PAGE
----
Honda’s Lindstrom even asked about the possibility of buying the bike back, and Roeder replied that he wanted $15,000 for it. The frustrated Lindstrom said that a decision would have to be made by the people at Honda.
When Cycle News asked Roeder what his plans for the bike were, he said, “I probably won’t race it. I ride a Maico now, and I don’t think I could set up the Honda to work as well. I’m getting ready to take it apart and measure it—porting—to see what makes it so fast. I may use some parts like the sandcast hubs on my own bike or sell the parts.”
When Lindstrom heard about Roeder’s plans to measure the porting, he told Cycle News, “He’ll have a good time doing it. He’ll find a production motor. The only difference is the centerport cylinder. We did lose a chassis, the double downtube. We’ll have to get Japan to make us another one. And the forks … we have all the valving and springs. Nothing he has will fit them. The main problem is that now Jon R. and Marty Tripes will have to spend a lot of long hours building and setting up a new bike. It’s more of an inconvenience for them than anything else.”
As for Roeder’s estimate of the bike being worth $100,000, Lindstrom replied, “He’s totally out in the blue. We’ll give him his check if he wants it, just to save Marty and Jon R’s time and work, but we’re not going to buy it back for any more than that.”
In the week that followed, lots of angry conversations between the AMA and the OEMs took place, including a face-to-face meeting at the LAX terminal restaurant. The next race would be the following Sunday at Saddleback, and there was genuine concern from the factories that others would follow Roeder’s lead and claim more bikes. They told both the AMA and Saddleback promoter Ted Moorewood that they would consider parking their trucks rather than racing their works bike at the risk of losing them.
“What I am paid to do does not include selling Yamaha works bikes at the track,” Yamaha’s Kenny Clark would be quoted as saying in Cycle. “The claiming rule is archaic; it stifles development. If you throw away all the research and development accomplished over the years, you would still be riding BSA Gold Stars.”
Added Suzuki’s Mark Blackwell: “I am under orders not to lose a works bike.” Blackwell added that he liked the claiming rule for amateur racing, but not for pros. “The rule is a nice idea, but it doesn’t work. Our bikes are actually near-future production versions.”
Kawasaki and Honda had similar concerns, leaving the AMA to make the difficult decision to suspend the claiming rule, immediately. The Saddleback National would go off that weekend with a starting gate full of factory riders in each class. Bob Hannah won, Marty Tripes finished second on a different RC250.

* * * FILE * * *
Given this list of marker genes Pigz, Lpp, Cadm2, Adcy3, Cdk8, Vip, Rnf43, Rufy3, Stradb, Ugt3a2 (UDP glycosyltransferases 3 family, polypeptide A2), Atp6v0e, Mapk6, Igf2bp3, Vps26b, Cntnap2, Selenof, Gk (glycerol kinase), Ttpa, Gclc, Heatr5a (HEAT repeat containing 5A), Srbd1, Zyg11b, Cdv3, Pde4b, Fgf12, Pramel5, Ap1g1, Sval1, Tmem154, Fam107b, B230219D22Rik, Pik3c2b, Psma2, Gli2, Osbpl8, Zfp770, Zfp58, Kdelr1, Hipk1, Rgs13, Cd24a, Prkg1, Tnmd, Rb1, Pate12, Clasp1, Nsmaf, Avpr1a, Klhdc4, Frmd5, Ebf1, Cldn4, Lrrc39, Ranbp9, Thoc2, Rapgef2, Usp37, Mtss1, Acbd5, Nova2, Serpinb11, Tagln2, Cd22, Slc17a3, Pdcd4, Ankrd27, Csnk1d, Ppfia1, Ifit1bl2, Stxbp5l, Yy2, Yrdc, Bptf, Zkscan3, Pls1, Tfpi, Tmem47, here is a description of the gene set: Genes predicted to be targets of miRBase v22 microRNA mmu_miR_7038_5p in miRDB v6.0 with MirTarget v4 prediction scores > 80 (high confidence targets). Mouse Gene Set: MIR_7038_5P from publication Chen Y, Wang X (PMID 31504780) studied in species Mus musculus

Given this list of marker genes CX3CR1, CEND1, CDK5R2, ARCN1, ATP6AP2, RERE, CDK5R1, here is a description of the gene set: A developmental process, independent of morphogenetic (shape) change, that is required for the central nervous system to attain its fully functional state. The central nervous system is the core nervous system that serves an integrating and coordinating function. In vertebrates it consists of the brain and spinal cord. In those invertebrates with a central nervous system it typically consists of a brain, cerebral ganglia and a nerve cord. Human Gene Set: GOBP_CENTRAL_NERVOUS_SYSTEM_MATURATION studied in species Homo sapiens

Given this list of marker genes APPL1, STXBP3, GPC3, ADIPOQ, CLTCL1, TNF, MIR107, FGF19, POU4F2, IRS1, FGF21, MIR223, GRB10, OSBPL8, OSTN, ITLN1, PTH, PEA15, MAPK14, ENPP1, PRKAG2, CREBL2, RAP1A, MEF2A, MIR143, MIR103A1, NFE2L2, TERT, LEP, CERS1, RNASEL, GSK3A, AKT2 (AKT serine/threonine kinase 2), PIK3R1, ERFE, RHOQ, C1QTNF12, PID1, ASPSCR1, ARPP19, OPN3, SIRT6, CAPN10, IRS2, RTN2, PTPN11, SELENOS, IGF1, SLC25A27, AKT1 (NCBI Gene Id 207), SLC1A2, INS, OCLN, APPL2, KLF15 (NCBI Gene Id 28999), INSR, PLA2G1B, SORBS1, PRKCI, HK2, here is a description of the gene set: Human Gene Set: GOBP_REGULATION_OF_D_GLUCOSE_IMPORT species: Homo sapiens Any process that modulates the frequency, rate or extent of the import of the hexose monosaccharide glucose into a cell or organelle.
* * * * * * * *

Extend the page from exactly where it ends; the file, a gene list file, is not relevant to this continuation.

One rider who was not there was John Roeder. Despite having Tripes’ works bike, he resisted the temptation to race it and instead decided to prove his point by dissecting the bike, with help from Cycle magazine. When told by the magazine what was going to happen to Tripes’ bike, Gunnar Lindstrom answered, “We are thrilled to death that you want to do a story on the bike. Since we have already lost the machine, we can at least get some publicity out of it now. As far as we are concerned Roeder got a pig in a poke. Except for the centerport exhaust and the suspension the bike is stock.”
How “works” did the RC250 turn out to be, according to Cycle magazine? Not nearly as stock as Lindstrom implied, but not exactly a bike so out of this world that anyone could win on it, which is the same that could be said of any factory bike, then or now. The magazine feature summed it up this way: “Outside of the very special suspension components, titanium this and aluminum that; the bike was your ordinary factory racer. Which is to say there was very little stock about it at all.”
(If you want to read the entire technical dissection yourself, someone posted the pages on the Vital MX forum.)
Due to John Roeder’s successful claim of the bike Marty Tripes raced in the second moto at the 1979 Hangtown National, the claiming rule went away in AMA Motocross/Supercross. But pretty soon so did the whole concept of “works” bikes. Due to the rising costs of R&D and the level of performance that some had achieved, in 1985 the AMA decided to implement it’s controversial Production Rule for the 1986 season. That’s why you hear guys like Ron Lechien and David Bailey and Jeff Ward often say that their favorite bike was the one they raced in ’85—the last real works bikes in America.
Where is Marty Tripes’ works Honda now? After Roeder worked with Cycle on the story, he ended up putting it in storage for nearly three decades. Later, it would find its way into the hands of esteemed collector Terry Good of MX Works Bikes fame, and you can see it right here.
And if you want to know even more about this bike and some of the other most famous works bike ever raced, check out Terry Good’s book Legendary Motocross Bikes.
|1||Bob Hannah||Whittier, CA||Yamaha|
|2||Marty Tripes||Santee, CA||Honda|
|3||Kent Howerton||San Antonio, TX||Suzuki|
|4||Jeff Jennings||Norwalk, CA||Suzuki|
|5||Mark Lawrence||Rosemead, CA||Yamaha|
|6||Clark Jones||Montebello, CA||Honda|
|7||Jim Weinert||Middletown, NY||Kawasaki|
|8||Carlos Serrano||Tucson, AZ||Maico|
|9||Ron Pomeroy||Yakima, WA||Yamaha|
|10||Steve Rhyan||San Clemente, CA||Suzuki|